The LA Times has a remarkable account of a woman, Abbie Dorn, who - during birth of her triplets - suffered medical errors that left her without the ability to move or to communicate, except by blinking. What's amazing and, to me, horrible, is that the kids' dad successfully kept the three children away from their mom for over three years. According to the Times:
Abbie has held her babies just once: the day they were born. She and her husband, Dan, have since divorced, and they are locked in an angry legal struggle over the children they once dreamed of and prayed for. Abbie is fighting for visitation through her parents, Susan and Paul Cohen, who have been named her conservators. Dan has argued in court that seeing their disabled mother would cause the children grave harm and that he, as their only "fit" parent, has the ultimate right to make decisions about their care.
Here we have a case where powerful competing interests converge badly. First, there is a parent's strong interest in making decisions free from state involvement. Clearly, the only parent with such decision-making capacity is the dad. Second, there is the parent's strong interest in having a relationship - of whatever kind - with her child. Abbie Dorn may not be able to advocate for that interest, but that fact doesn't undermine its existence. Third, there is the childrens' strong interest in having a relationship - of whatever sort - with their mom. (In my view, that interest is no weaker for the fact that mom has very limited capacities.) And finally, there is society's strong interest in according full respect and humanity to people with disabilities.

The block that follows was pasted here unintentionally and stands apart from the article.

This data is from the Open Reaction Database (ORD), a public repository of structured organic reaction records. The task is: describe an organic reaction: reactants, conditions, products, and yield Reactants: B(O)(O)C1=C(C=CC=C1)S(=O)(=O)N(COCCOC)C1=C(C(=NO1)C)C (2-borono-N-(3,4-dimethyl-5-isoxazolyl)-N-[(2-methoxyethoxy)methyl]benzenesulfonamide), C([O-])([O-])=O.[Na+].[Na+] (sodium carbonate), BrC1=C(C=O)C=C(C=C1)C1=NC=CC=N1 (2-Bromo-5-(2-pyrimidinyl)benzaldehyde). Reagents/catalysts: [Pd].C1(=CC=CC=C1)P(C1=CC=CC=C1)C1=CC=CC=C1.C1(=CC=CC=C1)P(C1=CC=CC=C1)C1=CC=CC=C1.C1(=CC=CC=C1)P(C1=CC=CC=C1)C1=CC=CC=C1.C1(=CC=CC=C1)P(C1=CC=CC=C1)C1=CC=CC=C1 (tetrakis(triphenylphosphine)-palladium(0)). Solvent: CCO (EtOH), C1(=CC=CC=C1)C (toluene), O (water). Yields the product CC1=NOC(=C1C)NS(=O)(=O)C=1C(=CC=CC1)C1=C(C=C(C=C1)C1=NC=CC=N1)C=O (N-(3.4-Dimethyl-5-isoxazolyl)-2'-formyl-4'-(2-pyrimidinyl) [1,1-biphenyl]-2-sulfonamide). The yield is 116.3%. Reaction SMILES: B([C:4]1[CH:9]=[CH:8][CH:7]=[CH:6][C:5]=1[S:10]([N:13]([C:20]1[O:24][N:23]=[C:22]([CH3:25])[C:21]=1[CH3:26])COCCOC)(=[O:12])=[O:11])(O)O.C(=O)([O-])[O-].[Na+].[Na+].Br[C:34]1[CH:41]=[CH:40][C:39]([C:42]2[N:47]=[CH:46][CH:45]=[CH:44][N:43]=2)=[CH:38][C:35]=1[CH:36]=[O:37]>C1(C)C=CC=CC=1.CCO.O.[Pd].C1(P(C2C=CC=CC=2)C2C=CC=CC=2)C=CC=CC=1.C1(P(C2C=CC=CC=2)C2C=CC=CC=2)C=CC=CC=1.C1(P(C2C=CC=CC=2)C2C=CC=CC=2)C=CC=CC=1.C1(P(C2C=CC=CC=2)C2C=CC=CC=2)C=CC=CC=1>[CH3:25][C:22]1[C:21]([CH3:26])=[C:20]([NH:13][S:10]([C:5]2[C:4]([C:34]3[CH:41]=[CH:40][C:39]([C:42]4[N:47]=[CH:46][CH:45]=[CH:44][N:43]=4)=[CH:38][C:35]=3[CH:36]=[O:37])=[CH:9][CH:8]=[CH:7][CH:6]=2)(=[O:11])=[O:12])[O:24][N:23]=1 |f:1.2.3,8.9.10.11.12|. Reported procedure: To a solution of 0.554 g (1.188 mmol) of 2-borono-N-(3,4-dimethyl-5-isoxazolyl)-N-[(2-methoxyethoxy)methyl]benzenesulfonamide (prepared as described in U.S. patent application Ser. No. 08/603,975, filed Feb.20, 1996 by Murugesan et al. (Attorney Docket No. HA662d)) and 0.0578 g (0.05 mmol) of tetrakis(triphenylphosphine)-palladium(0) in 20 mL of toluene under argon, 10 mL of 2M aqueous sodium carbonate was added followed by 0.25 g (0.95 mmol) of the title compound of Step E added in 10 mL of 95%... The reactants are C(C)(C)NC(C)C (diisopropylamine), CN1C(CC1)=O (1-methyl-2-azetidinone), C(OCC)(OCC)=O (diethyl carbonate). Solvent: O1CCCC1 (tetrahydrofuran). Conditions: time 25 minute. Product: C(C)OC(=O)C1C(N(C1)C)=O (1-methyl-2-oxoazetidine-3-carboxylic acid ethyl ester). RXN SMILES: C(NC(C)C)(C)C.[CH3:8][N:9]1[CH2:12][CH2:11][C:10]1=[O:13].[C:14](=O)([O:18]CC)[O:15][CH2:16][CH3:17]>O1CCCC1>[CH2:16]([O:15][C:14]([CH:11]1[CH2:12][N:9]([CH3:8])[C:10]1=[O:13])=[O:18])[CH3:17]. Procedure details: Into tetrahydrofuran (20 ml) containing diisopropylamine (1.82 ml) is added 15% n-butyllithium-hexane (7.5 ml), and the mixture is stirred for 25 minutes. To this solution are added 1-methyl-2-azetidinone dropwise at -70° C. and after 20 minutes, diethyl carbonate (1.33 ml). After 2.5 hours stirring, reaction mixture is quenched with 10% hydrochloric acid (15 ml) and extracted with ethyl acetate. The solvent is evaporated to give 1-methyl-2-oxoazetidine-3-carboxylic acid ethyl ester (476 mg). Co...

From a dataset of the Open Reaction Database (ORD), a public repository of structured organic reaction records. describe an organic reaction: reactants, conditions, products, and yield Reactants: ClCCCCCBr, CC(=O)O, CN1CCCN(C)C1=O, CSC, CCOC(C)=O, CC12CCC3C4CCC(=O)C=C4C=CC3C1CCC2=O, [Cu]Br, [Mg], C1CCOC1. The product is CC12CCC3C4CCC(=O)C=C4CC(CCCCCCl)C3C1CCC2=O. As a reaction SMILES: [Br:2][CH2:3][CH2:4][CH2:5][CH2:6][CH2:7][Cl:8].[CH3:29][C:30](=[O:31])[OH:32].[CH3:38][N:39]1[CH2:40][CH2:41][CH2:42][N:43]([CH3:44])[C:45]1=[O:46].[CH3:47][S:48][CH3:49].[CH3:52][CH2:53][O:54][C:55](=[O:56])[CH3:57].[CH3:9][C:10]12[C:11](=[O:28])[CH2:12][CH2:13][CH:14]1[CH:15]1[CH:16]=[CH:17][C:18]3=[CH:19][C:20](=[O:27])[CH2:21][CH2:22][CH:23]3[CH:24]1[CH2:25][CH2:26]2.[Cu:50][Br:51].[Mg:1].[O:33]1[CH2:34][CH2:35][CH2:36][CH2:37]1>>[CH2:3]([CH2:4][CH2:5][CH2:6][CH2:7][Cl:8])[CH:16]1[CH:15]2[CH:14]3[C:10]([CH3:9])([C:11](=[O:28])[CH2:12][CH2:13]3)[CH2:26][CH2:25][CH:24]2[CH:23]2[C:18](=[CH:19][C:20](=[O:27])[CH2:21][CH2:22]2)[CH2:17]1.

How this plays out in family law, I'm not sure. But I believe that the dad is making a terrrible decision for the girls. And my instinct is that society, in the form of the court system, is (through delay and inaction) making a terrible decision bynot vindicating the interests of the children, the mom, and society. It's a painful case, and one that shows how a parent-rights model has at least the potential to produce bad results all around.